With all of this going on, it's hard to get any writing done. So for today, I thought it might be fun to repost one of my favorite stories from last June. Here it is:
I've been teaching the girls how to tell a story. I said it's like a worm. "You know how you can cut a worm in half and it'll still live as two worms?" I asked.
"Yeah." They nodded.
"Well, when you write a story, if you figure out the beginning and end, you can put all sorts of juicy stuff in the middle. It works better since you know where you're going. Otherwise it's like a runaway train."
"With a juicy worm middle?" The Hippie crinkled her nose like she hadn't heard anything else.
So, the next day while The Hippie was complaining about reading, and The Scribe shushed her. Doctor Jones took a bath and The Zombie Elf accidentally put shampoo in his eyes.
I nearly screamed. "Fine!" I yelled so loud everyone stopped babbling. "If everyone will stop crying, then we'll have story night! It's The Hippie's turn to read."
So, after Doctor Jones smelled like sunshine and The Zombie Elf's poor eyes no longer hurt (but still pulsed red), we settled down for The Hippie (my six-year-old) to read a book.
"Once upon a time." She cleared her throat. "Two children lived with their father who was a woodcutter. Now in this house, there was nothing to eat, so the woodcutter's wife pulled her husband aside and said, 'take the children into the middle of the forest and leave them there or we'll all starve'." At this point all of my children gasped, except for Doctor Jones who cooed and tried to eat a piece of garbage off the floor.
"He didn't do it, did he?" The Hippie asked.
"Haven't you heard the story of Hansel and Gretel?" I asked.
"Yeah, but Grandma Gertie told us a better version. The kids went into the forest even though their parents told them not too. Then they got lost because they'd been bad."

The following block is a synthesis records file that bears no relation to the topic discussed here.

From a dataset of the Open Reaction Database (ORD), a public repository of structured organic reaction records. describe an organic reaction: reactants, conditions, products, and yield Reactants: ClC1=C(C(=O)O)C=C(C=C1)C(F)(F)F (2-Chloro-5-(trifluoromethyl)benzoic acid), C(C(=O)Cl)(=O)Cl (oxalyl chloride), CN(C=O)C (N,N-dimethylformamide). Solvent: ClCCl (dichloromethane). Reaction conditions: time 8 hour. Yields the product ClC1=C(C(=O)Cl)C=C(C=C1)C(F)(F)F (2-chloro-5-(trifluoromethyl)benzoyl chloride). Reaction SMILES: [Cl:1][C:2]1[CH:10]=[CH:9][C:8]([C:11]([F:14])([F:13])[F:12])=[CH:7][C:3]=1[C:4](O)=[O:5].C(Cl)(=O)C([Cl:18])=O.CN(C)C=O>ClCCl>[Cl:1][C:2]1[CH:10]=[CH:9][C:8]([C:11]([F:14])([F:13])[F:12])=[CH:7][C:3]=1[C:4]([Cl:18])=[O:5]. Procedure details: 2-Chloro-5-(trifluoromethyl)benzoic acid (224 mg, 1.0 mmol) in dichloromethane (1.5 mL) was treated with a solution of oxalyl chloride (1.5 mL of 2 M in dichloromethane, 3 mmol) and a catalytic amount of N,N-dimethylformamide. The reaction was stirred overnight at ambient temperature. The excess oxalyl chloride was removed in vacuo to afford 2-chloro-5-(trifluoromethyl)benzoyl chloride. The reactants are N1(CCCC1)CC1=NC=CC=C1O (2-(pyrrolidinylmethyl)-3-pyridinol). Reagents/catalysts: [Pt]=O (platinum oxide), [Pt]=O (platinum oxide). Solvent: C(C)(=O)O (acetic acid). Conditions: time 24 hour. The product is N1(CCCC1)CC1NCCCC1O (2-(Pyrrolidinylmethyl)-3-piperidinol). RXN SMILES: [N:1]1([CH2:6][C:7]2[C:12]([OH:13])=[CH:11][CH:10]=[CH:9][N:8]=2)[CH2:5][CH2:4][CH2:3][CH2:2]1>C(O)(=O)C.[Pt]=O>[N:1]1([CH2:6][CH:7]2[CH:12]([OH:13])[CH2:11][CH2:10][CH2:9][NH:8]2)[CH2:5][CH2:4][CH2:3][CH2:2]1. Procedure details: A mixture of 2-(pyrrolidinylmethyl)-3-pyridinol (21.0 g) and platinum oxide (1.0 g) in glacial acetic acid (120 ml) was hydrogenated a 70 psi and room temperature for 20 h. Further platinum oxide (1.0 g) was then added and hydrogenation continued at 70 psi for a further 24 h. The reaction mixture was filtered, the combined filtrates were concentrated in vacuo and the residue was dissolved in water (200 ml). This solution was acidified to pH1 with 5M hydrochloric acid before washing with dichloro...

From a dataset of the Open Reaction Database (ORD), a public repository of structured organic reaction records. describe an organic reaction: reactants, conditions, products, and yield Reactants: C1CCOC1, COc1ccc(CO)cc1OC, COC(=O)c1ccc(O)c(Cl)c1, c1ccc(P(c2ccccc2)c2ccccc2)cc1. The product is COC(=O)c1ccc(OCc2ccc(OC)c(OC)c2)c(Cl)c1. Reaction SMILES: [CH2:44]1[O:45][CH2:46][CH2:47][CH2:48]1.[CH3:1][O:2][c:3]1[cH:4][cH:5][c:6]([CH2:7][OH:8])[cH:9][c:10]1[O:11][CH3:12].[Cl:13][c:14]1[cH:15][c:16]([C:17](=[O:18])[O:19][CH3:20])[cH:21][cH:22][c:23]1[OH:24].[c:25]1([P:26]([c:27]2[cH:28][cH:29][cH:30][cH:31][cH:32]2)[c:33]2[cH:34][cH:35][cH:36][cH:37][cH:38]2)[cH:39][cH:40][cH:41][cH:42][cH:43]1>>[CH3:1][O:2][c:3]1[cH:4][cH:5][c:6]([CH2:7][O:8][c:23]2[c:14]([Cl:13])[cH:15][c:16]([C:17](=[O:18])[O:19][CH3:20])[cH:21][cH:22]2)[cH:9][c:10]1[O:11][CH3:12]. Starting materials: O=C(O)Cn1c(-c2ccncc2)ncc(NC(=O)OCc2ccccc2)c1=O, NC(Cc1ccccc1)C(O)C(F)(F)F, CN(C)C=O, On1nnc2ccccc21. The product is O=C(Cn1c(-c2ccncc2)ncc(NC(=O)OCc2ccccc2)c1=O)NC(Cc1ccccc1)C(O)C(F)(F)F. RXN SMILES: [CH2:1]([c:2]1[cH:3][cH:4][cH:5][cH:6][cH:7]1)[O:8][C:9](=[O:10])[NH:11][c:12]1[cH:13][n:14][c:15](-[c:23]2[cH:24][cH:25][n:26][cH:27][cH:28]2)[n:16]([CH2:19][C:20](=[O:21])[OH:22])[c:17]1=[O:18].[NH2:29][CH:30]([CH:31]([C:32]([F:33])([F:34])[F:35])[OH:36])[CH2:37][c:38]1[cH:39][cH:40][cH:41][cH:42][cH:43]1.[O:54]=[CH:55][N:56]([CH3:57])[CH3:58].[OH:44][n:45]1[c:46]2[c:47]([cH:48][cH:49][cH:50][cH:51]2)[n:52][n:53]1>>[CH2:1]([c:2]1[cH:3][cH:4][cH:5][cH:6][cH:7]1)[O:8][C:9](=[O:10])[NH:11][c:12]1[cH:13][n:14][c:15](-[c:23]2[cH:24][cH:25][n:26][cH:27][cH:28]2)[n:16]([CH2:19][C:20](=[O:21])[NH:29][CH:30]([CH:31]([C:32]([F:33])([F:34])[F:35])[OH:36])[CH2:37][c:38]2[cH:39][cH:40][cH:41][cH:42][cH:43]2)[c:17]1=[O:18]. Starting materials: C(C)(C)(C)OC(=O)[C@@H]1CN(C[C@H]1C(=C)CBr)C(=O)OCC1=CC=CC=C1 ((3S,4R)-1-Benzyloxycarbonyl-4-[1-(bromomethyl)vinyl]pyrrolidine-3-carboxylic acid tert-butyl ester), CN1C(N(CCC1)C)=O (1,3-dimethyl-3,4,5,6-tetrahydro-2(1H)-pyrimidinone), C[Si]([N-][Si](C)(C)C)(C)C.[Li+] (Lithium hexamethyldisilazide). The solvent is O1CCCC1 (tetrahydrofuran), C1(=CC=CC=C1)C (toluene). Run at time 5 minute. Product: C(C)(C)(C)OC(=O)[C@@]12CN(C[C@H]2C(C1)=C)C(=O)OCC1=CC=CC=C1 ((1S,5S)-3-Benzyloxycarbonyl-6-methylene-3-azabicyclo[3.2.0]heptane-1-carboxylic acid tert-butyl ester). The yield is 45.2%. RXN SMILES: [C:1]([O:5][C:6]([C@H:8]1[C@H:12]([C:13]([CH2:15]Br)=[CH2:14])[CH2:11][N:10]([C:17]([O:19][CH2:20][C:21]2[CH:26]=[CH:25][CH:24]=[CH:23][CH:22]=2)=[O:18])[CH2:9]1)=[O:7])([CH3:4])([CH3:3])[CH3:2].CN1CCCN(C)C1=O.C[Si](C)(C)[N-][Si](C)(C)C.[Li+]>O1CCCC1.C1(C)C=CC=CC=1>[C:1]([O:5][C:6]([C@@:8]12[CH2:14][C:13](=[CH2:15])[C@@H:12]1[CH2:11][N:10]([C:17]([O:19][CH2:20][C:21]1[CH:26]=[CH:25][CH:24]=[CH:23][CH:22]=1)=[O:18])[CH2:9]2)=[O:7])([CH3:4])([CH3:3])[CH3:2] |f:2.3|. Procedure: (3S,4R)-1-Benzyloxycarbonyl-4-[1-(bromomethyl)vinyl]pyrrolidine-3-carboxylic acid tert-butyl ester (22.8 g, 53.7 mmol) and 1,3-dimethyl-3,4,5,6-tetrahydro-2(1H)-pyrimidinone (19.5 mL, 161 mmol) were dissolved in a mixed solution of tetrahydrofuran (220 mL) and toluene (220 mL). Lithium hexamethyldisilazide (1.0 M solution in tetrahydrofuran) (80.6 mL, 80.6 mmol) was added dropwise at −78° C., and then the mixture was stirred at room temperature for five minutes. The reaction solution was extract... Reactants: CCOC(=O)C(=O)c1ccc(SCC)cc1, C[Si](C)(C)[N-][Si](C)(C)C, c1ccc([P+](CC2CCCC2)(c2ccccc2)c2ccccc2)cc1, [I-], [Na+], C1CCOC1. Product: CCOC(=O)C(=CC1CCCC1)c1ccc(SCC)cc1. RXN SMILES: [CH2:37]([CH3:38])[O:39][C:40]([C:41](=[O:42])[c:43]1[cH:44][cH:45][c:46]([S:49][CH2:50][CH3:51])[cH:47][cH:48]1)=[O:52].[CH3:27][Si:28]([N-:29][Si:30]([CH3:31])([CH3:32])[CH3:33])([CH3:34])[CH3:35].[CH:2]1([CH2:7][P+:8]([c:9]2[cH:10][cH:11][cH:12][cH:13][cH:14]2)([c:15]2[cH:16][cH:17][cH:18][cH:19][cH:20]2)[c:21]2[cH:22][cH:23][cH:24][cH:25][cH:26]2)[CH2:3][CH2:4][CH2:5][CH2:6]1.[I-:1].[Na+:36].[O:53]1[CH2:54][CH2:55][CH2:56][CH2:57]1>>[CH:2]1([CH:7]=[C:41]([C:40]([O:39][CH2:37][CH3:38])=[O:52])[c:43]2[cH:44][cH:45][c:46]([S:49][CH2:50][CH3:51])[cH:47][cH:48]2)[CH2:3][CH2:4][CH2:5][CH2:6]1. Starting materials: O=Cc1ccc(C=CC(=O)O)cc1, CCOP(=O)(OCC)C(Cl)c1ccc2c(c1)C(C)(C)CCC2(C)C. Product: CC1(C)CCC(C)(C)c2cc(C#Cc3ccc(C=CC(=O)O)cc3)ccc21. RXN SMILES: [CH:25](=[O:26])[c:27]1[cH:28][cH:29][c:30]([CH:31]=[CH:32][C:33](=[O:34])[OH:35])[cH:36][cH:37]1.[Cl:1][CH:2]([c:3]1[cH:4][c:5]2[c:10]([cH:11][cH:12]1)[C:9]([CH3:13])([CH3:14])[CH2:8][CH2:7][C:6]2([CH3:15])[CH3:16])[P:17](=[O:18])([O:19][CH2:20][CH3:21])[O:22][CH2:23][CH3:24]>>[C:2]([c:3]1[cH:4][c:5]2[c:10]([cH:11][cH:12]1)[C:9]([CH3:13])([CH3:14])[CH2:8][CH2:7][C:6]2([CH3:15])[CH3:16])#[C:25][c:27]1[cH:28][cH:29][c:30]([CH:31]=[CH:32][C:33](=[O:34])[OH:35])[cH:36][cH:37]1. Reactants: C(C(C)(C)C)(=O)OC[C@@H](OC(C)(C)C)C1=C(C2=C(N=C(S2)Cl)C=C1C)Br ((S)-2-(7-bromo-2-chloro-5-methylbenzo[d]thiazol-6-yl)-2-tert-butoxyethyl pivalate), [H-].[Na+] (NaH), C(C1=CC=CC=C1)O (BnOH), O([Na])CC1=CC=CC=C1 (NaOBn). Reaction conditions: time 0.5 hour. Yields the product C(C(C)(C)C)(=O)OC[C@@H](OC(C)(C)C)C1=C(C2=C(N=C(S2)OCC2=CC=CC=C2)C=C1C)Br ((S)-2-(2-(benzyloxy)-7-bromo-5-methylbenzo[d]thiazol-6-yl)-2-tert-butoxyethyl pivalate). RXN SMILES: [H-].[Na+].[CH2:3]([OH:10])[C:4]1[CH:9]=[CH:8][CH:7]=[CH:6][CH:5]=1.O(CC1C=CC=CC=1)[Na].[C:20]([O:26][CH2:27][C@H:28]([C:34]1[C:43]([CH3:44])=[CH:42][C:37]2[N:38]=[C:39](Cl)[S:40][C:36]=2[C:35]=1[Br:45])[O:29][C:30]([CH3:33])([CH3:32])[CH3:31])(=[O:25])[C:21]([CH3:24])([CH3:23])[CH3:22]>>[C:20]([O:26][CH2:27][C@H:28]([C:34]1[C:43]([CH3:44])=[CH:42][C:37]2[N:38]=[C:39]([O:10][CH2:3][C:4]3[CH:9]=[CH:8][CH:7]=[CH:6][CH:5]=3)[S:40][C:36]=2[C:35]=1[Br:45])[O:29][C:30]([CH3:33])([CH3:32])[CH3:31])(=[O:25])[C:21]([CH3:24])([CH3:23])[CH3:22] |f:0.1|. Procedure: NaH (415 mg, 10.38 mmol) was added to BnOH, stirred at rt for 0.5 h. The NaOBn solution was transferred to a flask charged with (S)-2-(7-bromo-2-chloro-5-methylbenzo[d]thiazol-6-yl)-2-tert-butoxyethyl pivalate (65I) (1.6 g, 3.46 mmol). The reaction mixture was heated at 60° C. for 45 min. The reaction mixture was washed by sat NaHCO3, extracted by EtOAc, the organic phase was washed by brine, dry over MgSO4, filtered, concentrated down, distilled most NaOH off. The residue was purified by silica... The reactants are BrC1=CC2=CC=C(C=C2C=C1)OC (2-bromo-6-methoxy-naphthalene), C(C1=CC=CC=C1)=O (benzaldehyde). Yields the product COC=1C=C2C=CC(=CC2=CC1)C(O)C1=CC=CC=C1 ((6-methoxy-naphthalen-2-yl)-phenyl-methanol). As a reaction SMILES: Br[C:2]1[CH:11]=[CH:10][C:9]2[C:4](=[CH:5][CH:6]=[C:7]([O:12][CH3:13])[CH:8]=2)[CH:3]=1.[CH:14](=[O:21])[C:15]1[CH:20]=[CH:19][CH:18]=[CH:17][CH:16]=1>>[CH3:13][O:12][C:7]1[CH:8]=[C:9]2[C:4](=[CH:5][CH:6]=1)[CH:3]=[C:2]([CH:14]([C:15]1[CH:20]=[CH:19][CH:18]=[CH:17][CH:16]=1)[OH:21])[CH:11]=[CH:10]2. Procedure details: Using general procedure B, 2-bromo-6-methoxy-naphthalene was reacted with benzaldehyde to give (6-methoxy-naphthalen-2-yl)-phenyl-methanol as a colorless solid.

I laughed at the ceiling. Leave it to Gertie to weave a moral into the story. "Well, this is the real story. You won't believe what happens next. Go on."
"The woodcutter took them deep into the forest. He told the children to stay put while he cut wood, then he never came back." The Hippie read about the forlorn children and the trail of breadcrumbs. She read about a yummy house and a wicked witch. They all paled when Gretel pushed the fiend into the oven, then nodded when Hansel found his wood-cutting-father in the woods again.
When The Hippie finished, she shut the book and frowned, less than pleased.
"What's wrong, honey?" I asked.
"I don't like that story. It wasn't written well. It's a bad worm."
"Are you kidding? It had adventure . . . candy . . . magic. Plus, it's pretty famous."
"That doesn't make it good." She folded her legs Indian-style and stared at me. "Take that bread. What kind of a kid would leave a trail of food in the forest? Animals eat food. That makes me think they were either dumb or wanted to get lost."
"Maybe she was little."
"She wasn't younger than six and I'd know better than that. Anyway, the worst part of the story is that they forgave the father. He left them in the forest. How did they know he wouldn't do it again?"
I swallowed. Social Services would have taken those kids away in a heartbeat. Sure he didn't try to eat them like the witch did, but he was almost as bad. He left them for the animals to get! Maybe that evil wood cutter should have gotten the death penalty! Plus, what happened to his wife? I love how they never "say" step-mom. What happened to that beast who wanted to have all the food to herself? I hope she died of obesity! I shook my head; in all the years that I've heard the story of Hansel and Gretel, I never once questioned the forgiveness factor.
"They killed the witch, right?" The Hippie asked and I nodded. "Then why didn't they forget about their father and just live in the candy house? That's way better than living with someone who left you in a forest."
I seriously didn't know what to say. "So you wouldn't have forgiven him? He was their dad."
"He wasn't a good one," The Hippie said.
The Scribe smiled, really big and nodded. "Yeah, there's a difference between forgiving and just being stupid. Hansel and Gretel, well, they were stupid."
So, that was the end of storytime and now part of me regrets telling the kids how to write a story--especially since I had nightmares that night.
My kids will never look at fairytales the same, which kinda sucks worse than brimstone. I told Cade what The Hippie said.
"She wouldn't forgive the father?" he asked.
"No, can you believe she even thought of that?"
"Wow," Cade said. "I better not get on her bad side."
Anyway, I have two questions for you:
What would you have done?
Would you have forgiven your father,
or gone to live in the magical candy house?